Have you ever rented an automobile on a trip away from home? Of course, you have! You undoubtedly recall that gasoline stations on the road to the airport charge less for gasoline than the auto rental company charges at its airport location.
Have you ever been in a situation in which you fear you will be late for your flight if you stop to get gas before entering the airport? Of course, you have! You take a chance on the cost and return the car at the airport. As you rush to the bus which will take you to the terminal, the auto rental agent casually observes that the per gallon charge is $3.58! Do you have any remedy?
Two fellows recently raised the issue in Los Angeles County in a lawsuit against Budget Group, Inc. The Plaintiffs sought to demonstrate that the car rental company was guilty of unfair business practices based upon high refueling charges for rental cars returned without full gas tanks.
In defense, Budget noted its printed form provides:
"Renter will pay for or replace all fuel provided by Budget by either buying the fuel in the tank at the beginning of the rental or returning the Vehicle with as much fuel as when received. . . . If Renter does not buy the fuel in the tank at the beginning of the rental and returns the Vehicle with less fuel than when received, a refueling charge applies."
The Court notes that the first page of the agreement specifies a rate of $3.58 per gallon.
In denying the Plaintiffs any recovery, the Court of Appeal noted that the public was not likely to be deceived since the various payment options were clearly printed, in bold face, in the rental agreement provided to the Plaintiffs at the time of the auto rental. Moreover, the amount of the refueling service option cannot be claimed to be a "surprise" since the amount per gallon was clearly printed on the first page of the rental agreement.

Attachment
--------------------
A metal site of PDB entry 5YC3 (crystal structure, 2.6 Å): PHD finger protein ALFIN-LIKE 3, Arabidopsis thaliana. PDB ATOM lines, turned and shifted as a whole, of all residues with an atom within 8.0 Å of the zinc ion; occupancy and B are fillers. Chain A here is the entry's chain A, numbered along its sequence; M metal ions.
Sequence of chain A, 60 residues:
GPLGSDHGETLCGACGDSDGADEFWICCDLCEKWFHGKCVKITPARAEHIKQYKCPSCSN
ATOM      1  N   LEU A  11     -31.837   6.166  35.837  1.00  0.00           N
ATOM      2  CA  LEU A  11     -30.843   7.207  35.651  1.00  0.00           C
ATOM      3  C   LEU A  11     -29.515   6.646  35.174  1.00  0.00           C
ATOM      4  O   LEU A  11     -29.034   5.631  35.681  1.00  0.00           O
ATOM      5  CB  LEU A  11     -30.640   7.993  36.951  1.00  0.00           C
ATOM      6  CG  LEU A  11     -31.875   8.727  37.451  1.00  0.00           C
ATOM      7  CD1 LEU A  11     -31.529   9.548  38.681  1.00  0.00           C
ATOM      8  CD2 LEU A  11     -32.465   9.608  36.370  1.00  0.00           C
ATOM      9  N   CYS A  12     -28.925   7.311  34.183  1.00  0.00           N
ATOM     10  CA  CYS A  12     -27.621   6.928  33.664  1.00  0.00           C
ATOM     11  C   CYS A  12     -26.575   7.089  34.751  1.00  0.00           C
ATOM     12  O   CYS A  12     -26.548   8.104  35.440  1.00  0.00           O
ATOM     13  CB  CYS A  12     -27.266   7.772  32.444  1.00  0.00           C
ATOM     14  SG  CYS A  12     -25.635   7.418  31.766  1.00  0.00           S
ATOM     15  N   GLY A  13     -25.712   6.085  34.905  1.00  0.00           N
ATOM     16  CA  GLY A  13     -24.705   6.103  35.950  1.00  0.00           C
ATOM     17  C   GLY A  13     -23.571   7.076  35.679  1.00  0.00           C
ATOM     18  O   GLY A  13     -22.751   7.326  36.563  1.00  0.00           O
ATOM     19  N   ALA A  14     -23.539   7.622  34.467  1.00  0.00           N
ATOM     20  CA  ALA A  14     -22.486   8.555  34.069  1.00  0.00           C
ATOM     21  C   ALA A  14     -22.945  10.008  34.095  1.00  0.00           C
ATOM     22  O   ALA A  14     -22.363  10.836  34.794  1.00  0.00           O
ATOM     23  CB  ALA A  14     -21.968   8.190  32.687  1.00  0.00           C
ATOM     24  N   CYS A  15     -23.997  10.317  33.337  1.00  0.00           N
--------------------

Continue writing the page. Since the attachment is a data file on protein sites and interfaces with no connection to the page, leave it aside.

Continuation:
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In another recent case arising out of San Bernardino County, California, the plaintiffs’ side of the case proved to be more successful, but in an unrelated area. Instead of nominal damage to their pocketbook, these plaintiffs received more than nominal damage to their person.
Plaintiffs were union organizers and appeared at the bingo and casino facility of the San Manuel Bingo and Casino, a gaming facility located on the Tribe’s reservation in San Bernardino County.
One Plaintiff was attempting to speak with employees about their legal rights; the other Plaintiff was taking photographs to document his activities. The Plaintiffs were quickly accosted by the defendants, who were tribal law enforcement officers, but not members of the Tribe.
According to the Complaint, one of the Defendants approached one of the Plaintiffs, demanded his camera, and pushed him. The Defendant thereafter
"instructed the other Defendants how to force [the Plaintiff] to the ground and take his camera. Several Defendants, the names unknown, pushed [the Plaintiff] to the ground, handcuffed him, struck and kicked him, rammed his head into a wall, and sprayed pepper spray into his face and chest. Several Defendants opened [the Plaintiff’s] camera and exposed the film."
Under federal law, an Indian Tribe is essentially immune from such litigation under a doctrine known as "sovereign immunity." An Indian Tribe may be sued only where Congress has authorized the suit or the Tribe has waived its immunity.
The Court observed that individual tribal officials are immune if they occupy high-level or governing positions within the Tribe. In this instance, however, the Court determined that these security officers were performing ordinary law enforcement duties, were not involved in policy making, and thus could not avail themselves of the doctrine of sovereign immunity.
The moral of the story? Fill up your tank with gas on the way to the airport, and if the gas station is on tribal property, don’t argue with the attendant!